G/W is one of the best decks at leveraging being ahead because its creatures are so good in combat that it often makes blocks for a wide variety of decks a
losing proposition. A high threat density also makes this deck quite strong, as the odds of curving out with consistency are very high.


1. A fast clock and tempo game. Lots of one-drops, combat tricks, and a good curve allow Brave Naya to get ahead and stay ahead.

2. High quality creatures. While the creatures may be cheap and efficient, they are also of a very high quality, especially in combat. Boros Reckoner is a
huge game against opposing aggressive strategies that have become popular in recent weeks.

3. Over the top alpha strikes. Brave the Elements allows Naya to simply attack past an army of blockers such as Pack Rats or a horde of devotion creatures.
Having a spell that gives all of your creatures protection from a color in a field defined by mono colored devotion decks is a big game.


1. Sweepers, in particular Supreme Verdict. Brave Naya doesn’t have the luxury of Advent of the Wurm and so sweepers tend to be very strong. Also, their
primary protection spell, Brave the Elements, can’t help save their critters.

2. Burn and fast damage. Naya does a lot of damage to itself via its own manabase, which against opposing aggressive decks, can set up non-favorable racing

3. Removal.*

4. Devotion Synergies.*

I put an asterisk next to points three and four because these things kind of sort of work sometimes against this deck. Brave Naya is an aggro deck, and
thus, you’re trying to get out in front of an opponent and leverage your positional advantage to push through damage, force bad blocks, and go over the top
with combat tricks such as Ghor-Clan Rampager.

While removal and devoting are good against this deck, the effectiveness of these approaches depends wildly upon the context and how much tempo can be

For instance, spending a turn trying to use a removal spell on an important creature only to have that removal shrugged off by a Brave the Elements can
generate enough tempo to create insurmountable board advantage.

I like the Brave Naya deck because it has a lot of angles it can use in order to generate big swings of advantage. It has a lot of powerful spells that can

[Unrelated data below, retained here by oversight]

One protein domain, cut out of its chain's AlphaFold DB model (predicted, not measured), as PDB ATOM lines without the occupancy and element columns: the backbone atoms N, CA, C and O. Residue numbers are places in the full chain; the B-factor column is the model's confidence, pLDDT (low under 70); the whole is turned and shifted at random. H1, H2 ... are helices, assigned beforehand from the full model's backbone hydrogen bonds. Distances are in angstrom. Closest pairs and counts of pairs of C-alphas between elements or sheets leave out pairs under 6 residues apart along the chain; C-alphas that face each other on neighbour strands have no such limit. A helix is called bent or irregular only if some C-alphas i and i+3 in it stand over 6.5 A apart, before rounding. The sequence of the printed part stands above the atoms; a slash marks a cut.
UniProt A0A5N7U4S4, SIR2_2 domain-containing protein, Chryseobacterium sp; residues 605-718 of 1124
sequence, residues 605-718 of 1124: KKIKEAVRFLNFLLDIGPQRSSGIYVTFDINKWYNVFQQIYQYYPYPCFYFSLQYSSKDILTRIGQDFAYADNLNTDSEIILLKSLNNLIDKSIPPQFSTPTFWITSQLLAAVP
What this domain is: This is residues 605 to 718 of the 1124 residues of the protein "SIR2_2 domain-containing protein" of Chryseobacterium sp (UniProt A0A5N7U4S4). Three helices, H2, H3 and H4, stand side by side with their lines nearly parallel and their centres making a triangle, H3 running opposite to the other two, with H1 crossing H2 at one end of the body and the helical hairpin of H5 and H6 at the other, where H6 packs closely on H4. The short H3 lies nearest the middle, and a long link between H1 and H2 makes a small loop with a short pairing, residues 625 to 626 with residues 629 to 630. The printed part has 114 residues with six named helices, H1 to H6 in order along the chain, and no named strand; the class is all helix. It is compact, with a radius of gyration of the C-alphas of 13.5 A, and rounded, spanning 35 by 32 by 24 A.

win the game outright.

OMG, that’s going to be game…

Last but not least in the aggro category is my favorite pet deck: Naya Hexproof.

I actually got a chance to take my favorite Standard deck out for a spin yesterday and won a modest M15 Game day Standard event with it. I still think the
deck is very good and has excellent placement in the current Standard metagame.


1. An angle of attack that many decks simply cannot address: Hexproof + auras. Many decks simply have no out to a gigantic, first striking, hexproof,
trample, lifelink creature. With all of the targeted removal in the format, Hexproof really takes advantage.

2. Fast combo kills. Ghor-Clan Rampager + Boros Charm on a suited up creature is game over.


1. Sweepers. Aside from Boros Charm and Ajani’s Presence, Hexproof has a tough time beating sweeper effects.

2. Edicts. Because Hexproof needs to put auras onto its creatures to execute its plan, edicts such as Devour Flesh, Celestial Flare, and even Aetherspouts
open the deck up to getting two-for-one’d.

3. Enchantment removal is pretty huge against Hexproof; specifically, instant speed removal that comes into play during combat and can lead to profitable

4. Burn. Same issue as Brave Naya where the manabase is painful and can lead to getting burned out early. Fortunately for Hexproof, it is helped in aggro
matchups by being able to make gigantic lifelink creatures that win the game all by themselves.

I have written pretty extensively about Naya Hexproof already which you can read here, so I won’t bore you all
with the same old information twice.

I do believe that Hexproof is really well-positioned in the current metagame, and if there were a big tournament tomorrow, I would play this 75, as the
deck has a ton of very easy matches and lots of ways to win even in matchups that I think are the most difficult. For instance, Boros Charm against U/W
Control wins the game usually on the spot.


The cool thing about Standard right now is that there are a ton of different decks that do completely different things and attack an opponent from a
variety of angles and they are all justifiably playable decks.

While there are matchups that are favorable or unfavorable, none of these matchups are super great or super terrible. It is much more important from game
to game whether or not a pilot is able to line up their spells properly and create scenarios and board states where they can leverage advantages into
profitable plays and victories.

It’s a really fun time to be a fan of Magic and of Standard, as there are so many different options, decks, and cards to play within the current metagame.
Also, because of how close most of the matchups tend to be, I don’t think that there has every been a time in Standard when making good plays and
understanding what is important from game to game and match to match has ever been so crucial.

One thing is for certain: in this Standard metagame, no matter what strategy you decide to play–aggro, midrange, or control–if you know your deck inside
and out and how to leverage the things that are important from matchup to matchup, your deck will give you some love and pay you off for it.